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[147] colleague upon an issue between Mr. Trumbull and me? I thought I was running against Abraham Lincoln, that he claimed to be my opponent, had challenged me to a discussion of the public questions of the day with him, and was discussing these questions with me; but it turns out that his only hope is to ride into office on Trumbull's back, who will carry him by falsehood.

Permit me to pursue this subject a little further. An examination of the record proves that Trumbull's charge — that the Toombs bill originally contained a clause requiring the Constitution to be submitted to the people — is false. The printed copy of the bill which Mr. Lincoln held up before you, and which he pretends contains such a clause, merely contains a clause requiring a submission of the land grant, and there is no clause in it requiring a submission of the Constitution. Mr. Lincoln cannot find such a clause in it. My report shows that we took it for granted that the people would require a submission of the Constitution, and secure it for themselves. There never was a clause in the Toombs bill requiring the Constitution to be submitted; Trumbull knew it at the time, and his speech made on the night of its passage discloses the fact that he knew it was silent on the subject ; Lincoln pretends, and tells you that Trumbull has not changed his evidence in support of his charge since he made his speech in Chicago. Let us see. The Chicago Times took up Trumbull's Chicago speech, compared it with the official records of Congress, and proved that speech to be false in its charge that the original Toombs bill required a submission of the Constitution to the people. Trumbull then saw that he was caught-and his falsehood exposed-and he went to Alton, and, under the very walls of the penitentiary, made a new speech, in which he predicated his assault upon me in the allegation that I had caused to be voted into the Toombs bill a clause which prohibited the Convention from submitting the Constitution to the people and quoted what he pretended was the clause. Now, has not Mr. Trumbull entirely changed the evidence on which he bases his charge? The clause which he quoted in his Alton speech (which he has published and circulated broadcast over the State) as having been put into the Toombs bill by me, is in the following words:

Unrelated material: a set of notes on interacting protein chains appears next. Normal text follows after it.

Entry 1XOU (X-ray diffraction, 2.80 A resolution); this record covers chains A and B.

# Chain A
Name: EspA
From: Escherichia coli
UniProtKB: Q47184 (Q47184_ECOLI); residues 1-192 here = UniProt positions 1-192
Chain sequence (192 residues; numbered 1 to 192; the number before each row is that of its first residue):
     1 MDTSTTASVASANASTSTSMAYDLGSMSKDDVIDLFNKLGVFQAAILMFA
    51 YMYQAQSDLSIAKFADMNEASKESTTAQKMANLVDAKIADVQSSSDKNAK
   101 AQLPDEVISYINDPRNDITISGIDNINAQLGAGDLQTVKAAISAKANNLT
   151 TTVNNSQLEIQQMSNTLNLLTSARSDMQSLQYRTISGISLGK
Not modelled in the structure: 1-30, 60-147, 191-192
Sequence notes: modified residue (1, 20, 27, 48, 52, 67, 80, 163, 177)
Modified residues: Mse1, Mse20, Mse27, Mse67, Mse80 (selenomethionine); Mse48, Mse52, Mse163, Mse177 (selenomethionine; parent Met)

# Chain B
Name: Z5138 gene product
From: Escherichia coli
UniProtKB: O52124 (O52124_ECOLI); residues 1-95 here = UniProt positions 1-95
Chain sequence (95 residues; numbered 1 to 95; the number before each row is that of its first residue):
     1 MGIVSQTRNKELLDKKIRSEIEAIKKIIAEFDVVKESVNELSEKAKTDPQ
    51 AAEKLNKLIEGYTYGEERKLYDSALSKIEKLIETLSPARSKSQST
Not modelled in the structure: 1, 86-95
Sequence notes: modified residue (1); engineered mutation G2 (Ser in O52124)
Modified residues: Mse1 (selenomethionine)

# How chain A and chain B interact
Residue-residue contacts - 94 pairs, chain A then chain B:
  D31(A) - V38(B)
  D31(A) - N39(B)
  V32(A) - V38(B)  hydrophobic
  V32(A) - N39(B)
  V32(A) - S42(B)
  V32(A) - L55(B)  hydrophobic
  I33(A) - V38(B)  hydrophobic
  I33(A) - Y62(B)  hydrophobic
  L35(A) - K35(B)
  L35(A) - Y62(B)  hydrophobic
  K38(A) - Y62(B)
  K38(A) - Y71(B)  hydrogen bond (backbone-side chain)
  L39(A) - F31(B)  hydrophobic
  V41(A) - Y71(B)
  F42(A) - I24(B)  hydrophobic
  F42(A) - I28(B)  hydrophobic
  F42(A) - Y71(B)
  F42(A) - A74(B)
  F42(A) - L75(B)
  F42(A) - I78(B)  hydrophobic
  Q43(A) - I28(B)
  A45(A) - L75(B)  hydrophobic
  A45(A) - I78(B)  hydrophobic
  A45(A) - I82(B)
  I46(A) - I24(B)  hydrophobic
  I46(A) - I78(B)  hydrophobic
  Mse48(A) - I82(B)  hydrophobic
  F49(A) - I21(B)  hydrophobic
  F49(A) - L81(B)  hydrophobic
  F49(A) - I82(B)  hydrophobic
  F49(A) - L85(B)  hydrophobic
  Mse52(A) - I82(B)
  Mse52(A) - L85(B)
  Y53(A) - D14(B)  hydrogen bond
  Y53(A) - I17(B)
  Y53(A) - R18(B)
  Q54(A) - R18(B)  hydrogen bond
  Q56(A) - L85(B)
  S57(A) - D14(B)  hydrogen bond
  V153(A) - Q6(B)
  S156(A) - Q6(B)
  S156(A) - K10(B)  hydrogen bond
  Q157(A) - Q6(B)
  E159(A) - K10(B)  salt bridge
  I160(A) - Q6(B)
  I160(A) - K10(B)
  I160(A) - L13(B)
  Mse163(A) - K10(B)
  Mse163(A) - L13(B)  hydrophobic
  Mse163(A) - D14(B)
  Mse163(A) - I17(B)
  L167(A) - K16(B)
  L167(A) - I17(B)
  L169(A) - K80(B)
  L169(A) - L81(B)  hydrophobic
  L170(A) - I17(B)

And until the complete execution of this act, no other election shall be held in said Territory.

Trumbull says that the object of that amendment was to prevent the Convention from submitting the Constitution to a vote of the people.

Now, I will show you that when Trumbull made that statement at Alton he knew it to be untrue. I read from Trumbull's speech in the Senate on the Toombs bill on the night of its passage. He then said:

There is nothing said in this bill, so far as I have discovered, about submitting the Constitution, which is to be formed, to the people for their sanction or rejection. Perhaps the Convention will have the right to submit it, if it should think proper, but it is certainly not compelled to do so according to the provisions of the bill.

Thus you see that Trumbull, when the bill was on its passage in the Senate, said that it was silent on the subject of submission, and that there was nothing in the bill one way or the other on it. In his Alton speech he says there was a clause in the bill preventing its submission to the people and that I had it voted in as an amendment. Thus I convict him of falsehood and slander by quoting from him on the passage of the Toombs bill in the Senate of the United States, his own speech, made on the night of July 2, 1856, and reported in the Congressional Globe for the first session of the thirty-fourth Congress, vol. 33. What will you think of a man who make a false charges and falsifies the records to prove it? I will now show you that the clause which Trumbull says was put in the bill on my motion, was never put in at all by me, but was stricken out on my motion and another substituted in its place. I call your attention to the same volume of the Congressional Globe to which I have already referred, page 795, where you will find the following report of the proceedings of the Senate:

Mr. Douglas--I have an amendment to offer from the Committee on Territories.

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